In Stepanakert, the capital of Nagorno Karabakh, time marches on, even as the locals seem stuck in place.
Try as they might to lead normal lives, there is no escaping the conflict with Azerbaijan, now in its 26th year. Men in military uniforms are omnipresent and the physical reminders of war are inescapable. Stepanakert was pummelled by Azerbaijani shellfire during the hot phase of the conflict in the early 1990s, and although much of the city has been rebuilt, plenty of buildings still bear the scars of those bombardments.
There is also a dreary mood hanging over Stepanakert’s civilian population. After dark on a recent evening, locals congregated at the small circle of fountains behind the Stepan Shahumian monument, seeking to relax. Some sat on benches staring blankly into space. Nearby, a brass band played old Soviet marching tunes, the wild-haired conductor waving his arms as if to drum up some enthusiasm among the small crowd of onlookers. Around the circle, street vendors erected displays of simple toys, including a khaki-clad, wind-up soldier that crawled along on its belly, looking through the scope of a machine gun.
A ceasefire agreement has been in effect for the past 20 years, yet Armenian and Azerbaijani forces continue to exchange fire on a regular basis. The latest casualty was an Armenian soldier, identified as David Navasardian, killed during a firefight along the so-called contact line on October 1. Some of the fiercest fighting in recent memory occurred during the summer, resulting in dozens of killed and wounded.
For many in Stepanakert, peace is an abstract concept that they have never experienced. They hope to have it one day, but few have any illusions it will come soon. Locals want Karabakh to be internationally recognized as independent from Azerbaijan, while officials in the Azerbaijani capital Baku adamantly oppose such status for the territory. This seemingly unbridgeable gap in thinking is responsible for the ongoing stalemate in peace talks.
The local consensus is summed up by Susanna Petrosian, who heads a local nongovernmental organization called the Artsakh Youth Development Center; international recognition must be pursued “by all means possible, as there is no other option for us,” she said.
With no clear way to resolve the independence question via negotiations, many Karabakhi Armenians in Stepanakert and elsewhere seem resigned to staying on a permanent war footing. In a newly opened hotel, when not occupied with the trickle of visitors, employees passed time by sitting in the foyer and looking at social media websites when the sporadic Internet connection allowed. “We want a normal life, modern things … but it is difficult,” the teenage day manager, who identified herself only as Liana, said. “Every day since I was born, there is fighting.”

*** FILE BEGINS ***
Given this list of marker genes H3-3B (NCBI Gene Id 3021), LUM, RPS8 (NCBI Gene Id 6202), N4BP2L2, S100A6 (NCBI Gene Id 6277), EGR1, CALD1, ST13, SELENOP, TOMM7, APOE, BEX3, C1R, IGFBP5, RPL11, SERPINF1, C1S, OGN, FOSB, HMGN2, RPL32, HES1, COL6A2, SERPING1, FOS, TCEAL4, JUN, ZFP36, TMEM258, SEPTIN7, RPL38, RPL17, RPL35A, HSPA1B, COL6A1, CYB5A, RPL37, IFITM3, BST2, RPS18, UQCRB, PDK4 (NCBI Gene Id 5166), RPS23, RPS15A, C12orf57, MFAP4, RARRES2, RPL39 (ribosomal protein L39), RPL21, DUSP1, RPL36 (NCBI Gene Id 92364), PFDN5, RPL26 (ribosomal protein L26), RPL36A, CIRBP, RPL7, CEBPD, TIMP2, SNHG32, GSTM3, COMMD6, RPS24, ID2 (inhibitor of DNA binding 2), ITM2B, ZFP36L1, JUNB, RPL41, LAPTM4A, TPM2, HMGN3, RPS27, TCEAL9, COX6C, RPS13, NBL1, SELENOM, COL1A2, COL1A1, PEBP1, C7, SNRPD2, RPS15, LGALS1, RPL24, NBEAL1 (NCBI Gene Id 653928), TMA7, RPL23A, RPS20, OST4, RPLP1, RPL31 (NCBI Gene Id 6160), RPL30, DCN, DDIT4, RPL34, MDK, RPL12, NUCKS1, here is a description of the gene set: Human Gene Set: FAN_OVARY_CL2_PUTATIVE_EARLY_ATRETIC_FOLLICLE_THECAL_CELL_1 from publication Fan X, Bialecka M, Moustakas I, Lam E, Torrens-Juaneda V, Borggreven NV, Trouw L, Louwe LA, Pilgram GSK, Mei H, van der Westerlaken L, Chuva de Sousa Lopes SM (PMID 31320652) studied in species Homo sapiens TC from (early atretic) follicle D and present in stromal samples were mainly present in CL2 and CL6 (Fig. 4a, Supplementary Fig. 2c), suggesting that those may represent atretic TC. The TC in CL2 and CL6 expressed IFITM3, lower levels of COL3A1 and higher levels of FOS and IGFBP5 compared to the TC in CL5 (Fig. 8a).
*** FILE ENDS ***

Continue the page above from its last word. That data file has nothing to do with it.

“Fear is always there,” the receptionist at another hostel called The One Way noted. “We know that shots are fired very often on the border, but thank God we only know that from the media.”
Not everyone is so accepting of the status quo. Vera Grigorian, who heads the Union of Relatives of the Artsakh War Missing in Action Soldiers (URAWMS), works to promote contacts with the mothers of missing Azerbaijani troops, hoping that such an initiative could one day help lead to a breakthrough in peace talks.
“We are all mothers together,” she told a EurasiaNet.org correspondent. “Neither the mothers, nor the soldiers caused the war; we didn’t want it.”
Grigorian’s son Spartak was captured and held as a POW. In 2009, the Red Cross filmed him in an Azerbaijani prison. The video suggested that he had recently been subjected to a severe beating; since then, there has been no information about him.
“He’d just gotten married three months before,” Grigorian said, speaking about her son’s capture. “His wife cried [and waited] for five years. I told her: “Go, start a new life, find a new husband and have children.” What can you do?” she sighed. In all, 239 Karabakhi soldiers remain officially listed as unaccounted for. The hope for Grigorian and others in her situation is that their loved ones are still alive, and a breakthrough in peace talks could lead to a POW exchange.
There is reason for Grigorian to hope. In late August, the URAWMS issued an appeal to diplomats from the United States, France and Russia – the three co-chairs of the Minsk Group, the entity overseeing the peace process – stating that the non-governmental organization had obtained information “from various sources that the majority of our relatives are alive, and have been kept imprisoned for decades with their names changed.”
Ethnic Armenians and Azeris alike tend to see the Karabakh conflict in black-and-white terms, in which their own side is principled and the other perfidious. Grigorian’s work on behalf of URAWMS has altered her assumptions about the nature of the conflict. While she, like all Karabakhis, aspires for her homeland to be independent, she no longer frames the conflict as good vs. evil. She had heard stories of atrocities committed by Azerbaijani forces, but did not believe Armenian troops were capable of such behavior too. Then, she met an Azeri woman; who “told me that our soldiers had taken a knife and carved a cross into her buttocks. I didn’t believe her until she showed me. We were all crying together.”
“I give speeches to our military units emphasizing the mutual suffering,” she continued. “It’s very emotional, but it’s difficult to speak of peace in a time when the words of leaders are encouraging conflict.”
Stephen M. Bland is a freelance journalist who covers the Caucasus and Central Asia.